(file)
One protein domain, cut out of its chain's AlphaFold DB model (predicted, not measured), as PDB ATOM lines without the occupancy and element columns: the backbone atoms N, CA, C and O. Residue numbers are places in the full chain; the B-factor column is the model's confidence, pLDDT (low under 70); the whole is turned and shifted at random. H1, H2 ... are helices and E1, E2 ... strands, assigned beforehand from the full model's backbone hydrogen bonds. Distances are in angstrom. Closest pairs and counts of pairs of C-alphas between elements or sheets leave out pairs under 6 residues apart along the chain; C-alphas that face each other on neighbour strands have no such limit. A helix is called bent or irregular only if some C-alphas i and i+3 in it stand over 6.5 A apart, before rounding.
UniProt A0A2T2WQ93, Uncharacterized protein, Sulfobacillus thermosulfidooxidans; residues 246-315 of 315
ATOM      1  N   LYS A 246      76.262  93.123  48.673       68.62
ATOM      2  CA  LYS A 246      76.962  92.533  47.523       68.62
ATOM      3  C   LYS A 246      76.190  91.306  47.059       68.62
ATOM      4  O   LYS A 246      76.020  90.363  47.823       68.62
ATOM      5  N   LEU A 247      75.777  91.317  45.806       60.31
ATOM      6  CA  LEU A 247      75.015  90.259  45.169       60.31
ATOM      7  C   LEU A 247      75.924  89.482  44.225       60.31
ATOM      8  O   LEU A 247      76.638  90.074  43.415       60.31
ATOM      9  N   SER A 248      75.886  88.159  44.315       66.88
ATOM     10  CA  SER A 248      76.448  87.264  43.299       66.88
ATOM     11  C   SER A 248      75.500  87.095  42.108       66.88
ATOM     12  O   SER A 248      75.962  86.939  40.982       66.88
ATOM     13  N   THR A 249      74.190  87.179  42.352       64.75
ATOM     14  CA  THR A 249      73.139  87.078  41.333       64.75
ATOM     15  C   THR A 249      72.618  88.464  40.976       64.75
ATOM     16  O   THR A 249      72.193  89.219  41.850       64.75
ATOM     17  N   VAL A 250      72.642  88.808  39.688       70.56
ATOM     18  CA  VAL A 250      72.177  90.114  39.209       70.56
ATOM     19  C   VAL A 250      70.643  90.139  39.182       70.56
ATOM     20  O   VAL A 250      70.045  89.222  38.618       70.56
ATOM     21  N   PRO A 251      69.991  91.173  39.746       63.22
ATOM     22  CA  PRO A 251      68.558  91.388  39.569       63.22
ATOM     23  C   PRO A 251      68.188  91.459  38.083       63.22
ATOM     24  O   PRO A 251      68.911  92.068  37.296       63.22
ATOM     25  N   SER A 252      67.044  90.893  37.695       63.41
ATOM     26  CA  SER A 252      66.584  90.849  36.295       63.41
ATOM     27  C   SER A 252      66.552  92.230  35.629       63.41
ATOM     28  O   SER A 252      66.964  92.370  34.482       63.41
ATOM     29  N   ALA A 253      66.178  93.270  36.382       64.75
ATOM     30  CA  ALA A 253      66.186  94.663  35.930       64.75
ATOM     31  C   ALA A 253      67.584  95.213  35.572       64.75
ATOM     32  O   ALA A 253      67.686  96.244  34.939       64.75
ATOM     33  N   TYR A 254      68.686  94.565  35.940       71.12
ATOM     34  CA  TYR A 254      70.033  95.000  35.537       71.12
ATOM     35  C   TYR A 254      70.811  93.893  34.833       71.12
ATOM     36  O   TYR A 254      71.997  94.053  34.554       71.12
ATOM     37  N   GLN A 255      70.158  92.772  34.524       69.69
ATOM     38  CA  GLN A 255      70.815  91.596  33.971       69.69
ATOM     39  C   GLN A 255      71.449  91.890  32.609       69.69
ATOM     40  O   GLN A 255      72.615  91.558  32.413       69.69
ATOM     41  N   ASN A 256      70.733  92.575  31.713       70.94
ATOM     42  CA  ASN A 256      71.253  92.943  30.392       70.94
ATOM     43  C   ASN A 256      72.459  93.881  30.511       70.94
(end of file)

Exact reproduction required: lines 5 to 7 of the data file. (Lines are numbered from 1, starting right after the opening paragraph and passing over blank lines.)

ATOM      4  O   LYS A 246      76.020  90.363  47.823       68.62
ATOM      5  N   LEU A 247      75.777  91.317  45.806       60.31
ATOM      6  CA  LEU A 247      75.015  90.259  45.169       60.31